The 11-hospital Piedmont system has offered employees $400. Northside, with five hospitals, is giving workers up to $500, depending on how many hours they work. Officials in both systems say the incentives have boosted their employee vaccination rates.

“Northside recently began providing financial payments to employees for completing their COVID-19 vaccination regimen. This program has been well received, and our vaccination levels have been rising,’’ said Katherine Watson, a Northside Hospital spokeswoman. “Because a vaccination is a medical procedure, employee medical information has to be protected. We are compiling employee vaccination data, but not submitting to other groups at this time.’’

Northside Hospital Atlanta

 

Neither Piedmont nor Northside disclosed its employee vaccination rate to GHN.

Piedmont, in explaining why it does not report employee vaccine data, said its data requirements are already burdensome. “We focus on complying with more than 1,200 required reporting data elements to various federal and state government agencies on a routine basis and, as a result, we opt out of those that are voluntary.’’

HCA, a Tennessee-based company, said the employee vaccination rate in its Georgia hospitals is “far higher’’ than that of Georgia as a whole, which according to the New York Times is 54 percent of adults having at least one shot.

There have been some data hiccups involved in the employee vaccination reporting.

Grady Memorial Hospital

Grady Memorial Hospital, Atlanta’s big safety-net facility, reported to HHS in May that 98 percent of its employees had received at least one shot. That number was in error, Grady says now.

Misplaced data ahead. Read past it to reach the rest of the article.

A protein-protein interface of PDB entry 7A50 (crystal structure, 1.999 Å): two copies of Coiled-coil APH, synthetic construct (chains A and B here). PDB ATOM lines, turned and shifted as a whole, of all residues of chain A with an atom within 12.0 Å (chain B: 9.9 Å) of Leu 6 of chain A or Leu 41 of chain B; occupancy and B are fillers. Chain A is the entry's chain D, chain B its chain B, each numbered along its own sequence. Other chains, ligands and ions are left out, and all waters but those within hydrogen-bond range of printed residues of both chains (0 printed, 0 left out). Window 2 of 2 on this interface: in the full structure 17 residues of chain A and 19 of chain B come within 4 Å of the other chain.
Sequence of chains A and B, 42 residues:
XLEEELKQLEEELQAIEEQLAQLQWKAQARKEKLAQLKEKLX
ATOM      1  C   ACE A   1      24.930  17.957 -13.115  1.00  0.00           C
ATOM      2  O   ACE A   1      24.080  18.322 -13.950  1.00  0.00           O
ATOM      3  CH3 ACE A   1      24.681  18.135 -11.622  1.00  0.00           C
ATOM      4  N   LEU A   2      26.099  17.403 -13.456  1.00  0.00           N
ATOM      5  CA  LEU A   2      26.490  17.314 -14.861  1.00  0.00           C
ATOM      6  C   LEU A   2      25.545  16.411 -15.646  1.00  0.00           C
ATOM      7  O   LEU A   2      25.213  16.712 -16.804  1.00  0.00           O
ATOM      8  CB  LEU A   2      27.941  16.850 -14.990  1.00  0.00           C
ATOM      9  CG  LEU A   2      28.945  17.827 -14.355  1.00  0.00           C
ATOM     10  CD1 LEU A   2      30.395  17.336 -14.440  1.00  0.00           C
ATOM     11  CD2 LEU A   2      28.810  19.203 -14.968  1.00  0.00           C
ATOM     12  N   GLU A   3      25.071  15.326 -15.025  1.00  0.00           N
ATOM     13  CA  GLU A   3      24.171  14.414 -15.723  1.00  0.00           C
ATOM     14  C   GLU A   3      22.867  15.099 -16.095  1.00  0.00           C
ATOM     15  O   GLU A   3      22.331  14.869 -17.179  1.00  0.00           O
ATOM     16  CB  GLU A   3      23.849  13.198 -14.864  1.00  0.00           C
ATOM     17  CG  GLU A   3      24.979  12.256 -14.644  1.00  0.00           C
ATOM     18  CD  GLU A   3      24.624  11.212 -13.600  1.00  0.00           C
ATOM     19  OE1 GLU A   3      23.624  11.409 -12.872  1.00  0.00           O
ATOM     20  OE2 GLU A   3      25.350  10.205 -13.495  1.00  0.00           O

“Because anyone working at the health system (Emory/Morehouse physicians, cleaning and food services staff, etc.) can receive the vaccine here, the staff vaccination rate looks higher than it is,’’ said Grady spokeswoman Denise Simpson. “The number in the report is not just Grady employed staff.’’

That actual rate of Grady employees vaccinated is about 57 percent, Simpson said. In a recent check of HHS data, Grady did not report a vaccination rate.

Mandating shots is a delicate issue

COVID vaccinations for hospital workers should be required, said Dr. Mark Ebell of the University of Georgia College of Public Health.

“It’s about protecting the patients,’’ he said.

Ebell

Ebell noted that hospitals can legally require employees to get flu shots. And a federal court has upheld a Texas hospital’s right to require its workers to get COVID-19 vaccinations or lose their jobs.